Wednesday, September 21, 2011

Pomegranate for Prostate, Rheuma, Breast Cancer, Aromatase, Obesity, Diabetes, Inflammation, HIV, Influenza, Herpes, Crohn's, Hepatitis, Infertility ... You Name It!

Image 1: This drawing from a German 1885 compendium on the flora in Germany, Austria and Switzerland shows that other than Acai & Co, pomegranate is no exotic (expensive and useless) discovery of some fly-by-night supplement vendor.
People are always all the rave, when some clever scientist (or should I say business man?) dug up another of those exotic fruit from a godforsaken valley somewhere in the African or South-American primeval forests. With the hype around ACAI & Co they often forget that there have been real Superfoods just around the corner, right in their local grocery store for years. Pomegranate, as it becomes increasingly evident from recent research, is one of these Superfoods - one that has even been mentioned in the Book of Exodus and has been part of the Ayurevedic tradition for centuries, now. While I have been following the research for some months now, the one mind-boggling study result has always been missing so that this is in fact the first blogpost in quite some time on the "seedy apple" ("pommum", lat. "apple" + "granatus", lat. "grain, seed").

To be precise, this is a post that was triggered by a Facebook message from Lothar, who informed me about the publication of the preliminary results of a phase II trial on the effects of pomegranate extract in prostate cancer prevention (Carducci. 2011).

In all of the 104 patients, whose PSA levels were on the rise after local therapy, the PSA doubling time, which, contrary to absolute PSA values, appears to be a more or less reliable indicator of cancer progression (Semenuik. 2006; Lee. 2005), lengthened by an average of +55% and that regardless of the dosage (1g vs. 3g) the patients received.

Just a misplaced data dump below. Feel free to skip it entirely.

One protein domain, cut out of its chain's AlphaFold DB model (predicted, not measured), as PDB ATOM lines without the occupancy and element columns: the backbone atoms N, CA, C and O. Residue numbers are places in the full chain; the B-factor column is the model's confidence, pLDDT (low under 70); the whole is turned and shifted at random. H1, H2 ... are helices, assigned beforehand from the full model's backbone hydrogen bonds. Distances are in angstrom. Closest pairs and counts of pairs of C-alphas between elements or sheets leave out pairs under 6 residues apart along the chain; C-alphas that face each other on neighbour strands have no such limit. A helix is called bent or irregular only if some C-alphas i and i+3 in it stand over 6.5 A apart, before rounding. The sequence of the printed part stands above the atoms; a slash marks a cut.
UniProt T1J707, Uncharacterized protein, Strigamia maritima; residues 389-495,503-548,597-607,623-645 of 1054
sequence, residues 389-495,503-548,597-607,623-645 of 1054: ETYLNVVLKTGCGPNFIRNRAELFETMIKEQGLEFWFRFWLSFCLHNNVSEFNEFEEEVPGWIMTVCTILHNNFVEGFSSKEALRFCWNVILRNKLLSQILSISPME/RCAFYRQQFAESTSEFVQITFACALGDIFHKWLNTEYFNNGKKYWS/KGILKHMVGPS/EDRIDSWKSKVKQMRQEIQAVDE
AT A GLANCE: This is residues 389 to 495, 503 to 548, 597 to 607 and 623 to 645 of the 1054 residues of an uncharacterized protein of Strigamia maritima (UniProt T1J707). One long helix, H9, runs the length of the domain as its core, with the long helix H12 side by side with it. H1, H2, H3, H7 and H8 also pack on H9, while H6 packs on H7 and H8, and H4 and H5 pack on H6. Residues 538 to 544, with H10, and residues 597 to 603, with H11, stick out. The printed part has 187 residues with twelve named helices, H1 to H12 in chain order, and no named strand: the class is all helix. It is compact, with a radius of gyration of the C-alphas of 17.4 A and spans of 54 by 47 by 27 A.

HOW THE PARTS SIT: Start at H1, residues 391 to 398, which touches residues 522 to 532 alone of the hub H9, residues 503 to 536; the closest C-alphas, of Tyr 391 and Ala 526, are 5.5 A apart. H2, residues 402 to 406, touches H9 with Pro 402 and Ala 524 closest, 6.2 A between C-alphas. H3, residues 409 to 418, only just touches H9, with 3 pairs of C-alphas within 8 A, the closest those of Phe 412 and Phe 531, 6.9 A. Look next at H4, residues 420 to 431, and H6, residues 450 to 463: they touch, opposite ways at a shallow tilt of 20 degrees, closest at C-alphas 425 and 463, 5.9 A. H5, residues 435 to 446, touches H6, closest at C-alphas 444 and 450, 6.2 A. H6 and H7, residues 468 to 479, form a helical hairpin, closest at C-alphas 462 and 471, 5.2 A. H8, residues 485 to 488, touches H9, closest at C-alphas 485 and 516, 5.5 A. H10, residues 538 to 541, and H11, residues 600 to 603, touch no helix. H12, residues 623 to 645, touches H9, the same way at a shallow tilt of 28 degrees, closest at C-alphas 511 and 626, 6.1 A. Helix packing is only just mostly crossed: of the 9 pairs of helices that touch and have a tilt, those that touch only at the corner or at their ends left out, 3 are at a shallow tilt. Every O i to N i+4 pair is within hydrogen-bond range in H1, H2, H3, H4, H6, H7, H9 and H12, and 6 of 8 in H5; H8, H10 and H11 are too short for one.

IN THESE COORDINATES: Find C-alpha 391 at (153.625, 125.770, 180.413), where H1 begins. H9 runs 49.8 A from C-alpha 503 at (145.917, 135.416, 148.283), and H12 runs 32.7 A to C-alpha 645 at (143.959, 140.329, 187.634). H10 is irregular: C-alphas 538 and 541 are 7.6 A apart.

This result is unquestionably pretty impressive, it is, however, only part of the picture that has been emerging over the past years. Even if we only include selected studies from the last three months (!), we have to add at least the following health benefits
Image 2: If you consider this pomegranate seed trail long, then you will feel that the list of their health benefits is endless ;-)
  • anti-rheumatic, anti-oxidant effect (Balbir-Gurman. 2011),
    reduction in the tender joint count by -62%; -25% reduced free radical-induced lipid peroxidation
  • inhibition of glucose-uptake (Kim. 2011),
    -50% Na+-dependent glucose uptake at 424 μg/ml pomegranate extract
  • anti-carcinogenic and pro-apoptotic effects (Dikmen. 2011),
    reduces profileration and induces apoptosis (programmed cell death) in breast cancer cells
  • cardioprotective selective estrogen receptor modulator (Sreeja. 2011)
    the methanol extract of pericarp of pomegranate is an effective and cardioprotective SERM without some of the negative side effects of tamoxifen, such as increases in uterine weight and proliferation
  • anti-obesity effect in diabetics (Gonzalez-Ortis. 2011)
    stops weight and fat gain in 20 obese diabetics
  • potent anti-inflammatory (Faria. 2011)
    not limited, but specifically effective in suppressing the NFκ-B pathway
  • promotes bone formation in fetus (Monsefi. 2011)
    when given as an extract to pregnant mice (no human data yet)
  • antiviral properties (Su. 2011)
    against HIV-1, influenza, herpes, and poxviruses, and human noroviral surrogates
  • protective effect against Crohn's disease (Rosillo. 2011)
    attributed to its ellagic acid content
  • antioxidant and antiartherogenic effects (Haber. 2011)
    protects from hardening of the arteries due to plaque buildup
  • ergogenic and anti-soreness effect (Trombold. 2011)
    pomegranate juice attenuates weakness and reduces soreness of the elbow flexor
  • nephro- and hepaprotective effect (Cayir. 2011)
    pomegranate seed extract attenuates chemotherapy-induced acute nephrotoxicity and hepatotoxicity 
  • protective against diet-induced obesity and diabetes (Vroegrijk. 2011)
    dietary pomegrenate seed oil ameliorates high-fat diet induced obesity and insulin resistance in mice, independent of changes in food intake or energy expenditure
  • pro-fertility effect / protection against lead poisoning (Leiva. 2011)
    due to its antioxidant activity an ethanolic extract of pomegranate reversed the damage produced by lead acetate on spermatogenesis 
  • oral antiplaque effect (Bhadhabe. 2011)
    pomegranate mouthrinse could be long-term antiplaque rinse with prophylactic benefits
to a still preliminary and yet already epic list of health-benefits of an ancient superfruit that is obviously not exotic and exciting enough to compete with the mostly useless, fancy-named herb and fruit extracts people are willing to spend millions of dollars on, year by year... ah, I forgot to mention: the ripe fruit also tastes damn good!